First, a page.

Monday, October 05, 2015

On free speech in India

Postscript at the start - it may be best to first read MEMRI's Tufail Ahmad - he captures the sentiment accurately: "India's Thought Cops are Angry with Modi".


Let it also be absolutely clear that there is no justification for a lynching or a murder.  There are time-honored methods of protest available in India, such as the Gherao and the Dharna. There is no indication that the aggrieved tried these methods.

In the New York Times, Ms. Sonia Faleiro makes the claim:
IN today’s India, secular liberals face a challenge: how to stay alive.
There is some truth to it;  Bangladeshi writer, Taslima Nasreen, who had taken asylum in India, fled to New York City earlier this year, after the government could not secure her against further Islamist threats emanating from Bangladesh.

Oh, sorry, wrong topic.

In the assassinations of 3 rationalists, the investigative agencies are making progress.  Just a couple of days before Ms. Faleiro's screed, the Hindu reported:
Documents seized from Samir Gaikwad — an accused under arrest in connection with the murder of social activist Govind Pansare — indicate a link to the murders of rationalist Narendra Dabholkar and noted scholar M.M. Kalburgi.
Mr. Gaikwad is a full-time member of extreme right wing Hindu organisation, Sanatan Sanstha, which has its headquarters in Goa’s Ramnathi village.
which is not exactly the center of the Indian universe.  Anyway, we have to wait and see if the agencies come up with enough to launch a prosecution.

Supposedly, the ruling party at the center not speaking about this is some kind of crime.  Anyway, in other worrisome news, no one is talking about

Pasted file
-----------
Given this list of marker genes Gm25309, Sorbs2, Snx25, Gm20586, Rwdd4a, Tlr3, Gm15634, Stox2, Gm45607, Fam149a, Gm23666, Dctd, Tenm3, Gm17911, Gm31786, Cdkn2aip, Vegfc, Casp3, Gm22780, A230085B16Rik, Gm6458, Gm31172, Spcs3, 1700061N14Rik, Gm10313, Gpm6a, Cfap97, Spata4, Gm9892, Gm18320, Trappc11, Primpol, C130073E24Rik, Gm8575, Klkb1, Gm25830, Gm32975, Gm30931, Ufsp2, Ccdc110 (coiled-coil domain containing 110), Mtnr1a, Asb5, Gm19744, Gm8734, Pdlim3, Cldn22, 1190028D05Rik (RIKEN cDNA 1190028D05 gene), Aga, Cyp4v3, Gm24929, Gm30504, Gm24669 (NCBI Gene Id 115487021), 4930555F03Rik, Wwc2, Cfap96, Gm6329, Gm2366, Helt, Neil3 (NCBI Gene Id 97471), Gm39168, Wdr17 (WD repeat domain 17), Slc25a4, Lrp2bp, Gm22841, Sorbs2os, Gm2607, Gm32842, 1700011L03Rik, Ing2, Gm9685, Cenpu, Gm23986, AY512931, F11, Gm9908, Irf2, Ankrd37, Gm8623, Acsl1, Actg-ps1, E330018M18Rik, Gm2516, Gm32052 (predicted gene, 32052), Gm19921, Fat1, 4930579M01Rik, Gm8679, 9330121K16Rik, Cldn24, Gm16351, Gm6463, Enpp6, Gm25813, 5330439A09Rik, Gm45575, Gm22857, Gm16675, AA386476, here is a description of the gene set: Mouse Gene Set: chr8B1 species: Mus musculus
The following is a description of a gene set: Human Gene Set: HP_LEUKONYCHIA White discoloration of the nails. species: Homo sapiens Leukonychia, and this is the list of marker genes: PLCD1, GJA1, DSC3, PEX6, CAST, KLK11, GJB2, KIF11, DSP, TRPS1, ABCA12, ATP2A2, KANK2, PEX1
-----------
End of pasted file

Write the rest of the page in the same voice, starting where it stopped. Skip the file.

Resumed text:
IN today’s Uttar Pradesh, journalists face a challenge: how to stay alive.
A TV journalist was assassinated a couple of days ago; it was the third assassination in four months in Uttar Pradesh.  The motive for the killings seems clear, these journalists were touching on the government-mafia nexus.    But Uttar Pradesh is not ruled by a "right wing Hindu Nationalist Party" and so the journalists of the New York Times cannot spare two lines for their martyred colleagues in that state.

Oh, by the way, the Prime Minister has not publicly condemned these murders either, so no doubt, by Faleiro logic, he must be complicit in them.  Somehow.

Comment:  if Americans wanted to comment on, say, Hungary, there is not a lot of English press, and so what Krugman puts on his NYT blog may have to suffice; but with India there is available, on the web, free -- not behind paywalls -- the national English press; and yet Americans are happy to make categorical comments about India without bothering to even keep up with that press.  People who do so are to be shunned like the plague.

I'll contrast with the Pakistan watchers on BRF - the Pakistani English press is avidly consumed,  there are a few who follow the Urdu; and the Urdu broadcast media is also followed.    Some people also keep track of prominent Pakistanis on social media; and others follow Pakistani forums online (e.g.,   Yet, opinion emanating from there, no matter how informed, is likely to be dismissed offhand.  Yet spout off about "the threat posed by India's Hindu nationalism" and sound both learned and liberal!  And for Americans, a master of foreign affairs; a globally conscious citizen of the world!!

As to Sonia Faleiro herself, she seems to be of the school that Hindus are superstitious, but the miracles of the Bible are true religion.